Fitness apps help boost adults' activity levels in 'small to moderate' ways, says physio-led study
Copenhagen-based physiotherapist and researcher Rasmus Tolstrup Larsen is the lead author of a topical paper that examines whether fitness apps and other physical activity monitors (PAMs) help to boost adults' activity levels.
The team led by Mr Larsen, all of whom are based in Denmark, conducted a systematic review of the available evidence and published their findings in the prestigious journal The BMJ today (26 January).
They found that PAMs that provide direct feedback to users can have a small to moderate effect on boosting people’s activity levels – an increase of about 1,200 extra steps a day and 50 extra minutes of ‘moderate to vigorous’ activity a week.
Setting the context, Mr Larsen and his colleagues state that while modern PAM devices have the potential to change people’s behaviour, studies focusing on their effectiveness have tended to reach contrasting conclusions.
They searched databases for trials comparing activity levels in adults who received feedback from PAMs with control interventions in which no feedback was provided.
They found 121 randomised controlled trials involving 16,743 mainly healthy 18-to-65-year olds. Most trials took place in European (31 per cent) or north American (40 per cent) countries, with a median intervention period of 12 weeks. The median age of study participants was 47 years, with a higher proportion of women (median 77 per cent) than men.
Overall, the interventions showed a moderate effect on physical activity (equivalent to 1,235 daily steps), a small effect on moderate to vigorous physical activity (equivalent to 48.5 weekly minutes) and a small but insignificant effect on sedentary time (equal to 9.9 daily minutes).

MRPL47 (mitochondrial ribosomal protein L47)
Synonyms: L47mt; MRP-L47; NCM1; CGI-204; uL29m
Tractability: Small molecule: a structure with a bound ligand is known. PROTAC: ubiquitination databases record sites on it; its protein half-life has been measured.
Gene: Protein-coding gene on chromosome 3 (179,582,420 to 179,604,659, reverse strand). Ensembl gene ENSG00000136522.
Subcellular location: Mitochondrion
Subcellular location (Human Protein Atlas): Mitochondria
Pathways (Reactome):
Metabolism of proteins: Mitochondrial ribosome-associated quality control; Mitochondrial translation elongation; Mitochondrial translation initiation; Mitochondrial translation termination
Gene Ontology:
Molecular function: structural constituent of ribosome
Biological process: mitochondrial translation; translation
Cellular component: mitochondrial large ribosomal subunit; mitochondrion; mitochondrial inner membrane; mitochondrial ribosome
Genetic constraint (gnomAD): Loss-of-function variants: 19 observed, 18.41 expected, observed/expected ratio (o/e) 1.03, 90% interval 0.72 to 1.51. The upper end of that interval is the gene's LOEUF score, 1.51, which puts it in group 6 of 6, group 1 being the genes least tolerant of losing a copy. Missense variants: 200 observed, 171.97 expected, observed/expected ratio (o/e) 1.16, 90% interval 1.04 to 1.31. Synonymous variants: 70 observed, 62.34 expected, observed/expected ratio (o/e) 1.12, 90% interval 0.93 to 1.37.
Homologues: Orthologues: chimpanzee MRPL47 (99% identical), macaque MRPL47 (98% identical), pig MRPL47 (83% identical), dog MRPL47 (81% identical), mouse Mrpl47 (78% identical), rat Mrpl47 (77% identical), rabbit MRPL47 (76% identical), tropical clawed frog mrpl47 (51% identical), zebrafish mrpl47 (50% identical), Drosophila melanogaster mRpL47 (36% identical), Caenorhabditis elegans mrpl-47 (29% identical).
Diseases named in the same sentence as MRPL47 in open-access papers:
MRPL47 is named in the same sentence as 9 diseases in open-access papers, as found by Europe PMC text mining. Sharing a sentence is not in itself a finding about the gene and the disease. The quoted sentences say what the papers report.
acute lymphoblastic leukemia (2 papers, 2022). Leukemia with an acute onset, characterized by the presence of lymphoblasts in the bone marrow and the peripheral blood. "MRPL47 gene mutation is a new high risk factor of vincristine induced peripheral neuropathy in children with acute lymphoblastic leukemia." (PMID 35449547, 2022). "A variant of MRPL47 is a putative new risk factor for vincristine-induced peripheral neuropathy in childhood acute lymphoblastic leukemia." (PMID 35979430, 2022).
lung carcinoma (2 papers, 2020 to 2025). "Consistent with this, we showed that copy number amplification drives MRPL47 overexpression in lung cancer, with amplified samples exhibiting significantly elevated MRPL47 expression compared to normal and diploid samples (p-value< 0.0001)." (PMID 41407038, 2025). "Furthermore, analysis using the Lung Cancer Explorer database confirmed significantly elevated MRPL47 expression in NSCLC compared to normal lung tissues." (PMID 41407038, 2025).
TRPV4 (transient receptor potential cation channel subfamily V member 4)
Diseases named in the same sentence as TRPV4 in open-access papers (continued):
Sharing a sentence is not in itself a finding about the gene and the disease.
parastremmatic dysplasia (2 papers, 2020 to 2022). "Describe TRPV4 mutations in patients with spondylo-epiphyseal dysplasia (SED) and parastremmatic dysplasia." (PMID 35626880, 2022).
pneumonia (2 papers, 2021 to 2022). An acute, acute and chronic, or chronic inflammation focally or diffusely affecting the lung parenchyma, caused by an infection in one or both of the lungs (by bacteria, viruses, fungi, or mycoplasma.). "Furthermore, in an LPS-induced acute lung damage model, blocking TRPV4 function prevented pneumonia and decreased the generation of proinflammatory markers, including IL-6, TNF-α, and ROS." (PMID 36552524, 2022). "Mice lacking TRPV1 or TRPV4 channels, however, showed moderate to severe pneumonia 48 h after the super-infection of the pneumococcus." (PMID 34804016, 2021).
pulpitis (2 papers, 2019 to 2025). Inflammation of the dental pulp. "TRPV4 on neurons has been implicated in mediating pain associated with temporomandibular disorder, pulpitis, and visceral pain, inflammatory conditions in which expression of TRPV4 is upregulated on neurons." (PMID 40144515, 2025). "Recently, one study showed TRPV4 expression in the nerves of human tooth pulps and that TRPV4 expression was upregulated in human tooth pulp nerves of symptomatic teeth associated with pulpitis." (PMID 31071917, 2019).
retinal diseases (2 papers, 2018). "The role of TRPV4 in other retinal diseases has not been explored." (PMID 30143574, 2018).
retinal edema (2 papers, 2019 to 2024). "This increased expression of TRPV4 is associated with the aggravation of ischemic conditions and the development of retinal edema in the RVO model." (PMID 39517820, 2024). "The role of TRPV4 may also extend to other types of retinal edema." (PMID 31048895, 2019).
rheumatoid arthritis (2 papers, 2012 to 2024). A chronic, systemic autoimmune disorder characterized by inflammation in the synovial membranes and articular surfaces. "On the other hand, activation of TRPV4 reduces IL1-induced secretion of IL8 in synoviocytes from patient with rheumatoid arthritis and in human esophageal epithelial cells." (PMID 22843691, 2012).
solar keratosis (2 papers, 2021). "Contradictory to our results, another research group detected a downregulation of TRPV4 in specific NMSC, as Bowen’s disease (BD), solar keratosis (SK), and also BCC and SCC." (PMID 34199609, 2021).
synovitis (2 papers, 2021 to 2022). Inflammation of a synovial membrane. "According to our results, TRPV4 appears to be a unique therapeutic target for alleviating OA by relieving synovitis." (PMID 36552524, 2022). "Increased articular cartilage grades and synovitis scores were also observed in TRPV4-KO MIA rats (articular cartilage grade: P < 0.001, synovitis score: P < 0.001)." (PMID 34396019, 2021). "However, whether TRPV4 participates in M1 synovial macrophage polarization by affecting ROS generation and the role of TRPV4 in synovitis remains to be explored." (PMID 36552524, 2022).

For all outcomes, physical activity monitors that provided feedback were more effective than those that did not provide feedback.
The study 'provides evidence for using physical activity monitors for enhancing physical activity and moderate to vigorous physical activity at a time when large, feasible, and scalable interventions are urgently needed' [Rasmus Tolstrup Larsen et al.]
A 'first' in the field
The researchers acknowledge that the trials they included varied in design and methods and that the results may not apply in lower income countries. Nevertheless, they add, this is the first systematic review to summarise the entire body of evidence across different patient populations and different types of PAMs.
As such, they say this study ‘provides evidence for using physical activity monitors for enhancing physical activity and moderate to vigorous physical activity at a time when large, feasible, and scalable interventions are urgently needed’.
Mr Larsen and his team suggest that future studies could shed more light on how physical activity monitors can be used in combination with other behavioural change strategies or how they might affect sedentary time.
Why is the study so topical?
Mr Larsen and his colleagues note that physical inactivity, conducted at levels that are insufficient to meet current recommendations, has a 'large impact' on global public health. It is one of the major risk factors for non-communicable diseases and is estimated to be responsible for 9 per cent of all premature deaths globally, they add.
To read the full version of the research paper, titled Effectiveness of physical activity monitors in adults: systematic review and meta-analysis, visit: https://www.bmj.com/content/376/bmj-2021-068047
Mr Larsen’s educational background
Bachelor of Physiotherapy from Metropolitan University College of Copenhagen (2015)
Master of Science in Physiotherapy from University of Southern Denmark, June 2017
PhD fellow from Graduate School of Health and Medical Sciences, University of Copenhagen (ongoing)Author: Ian A McMillan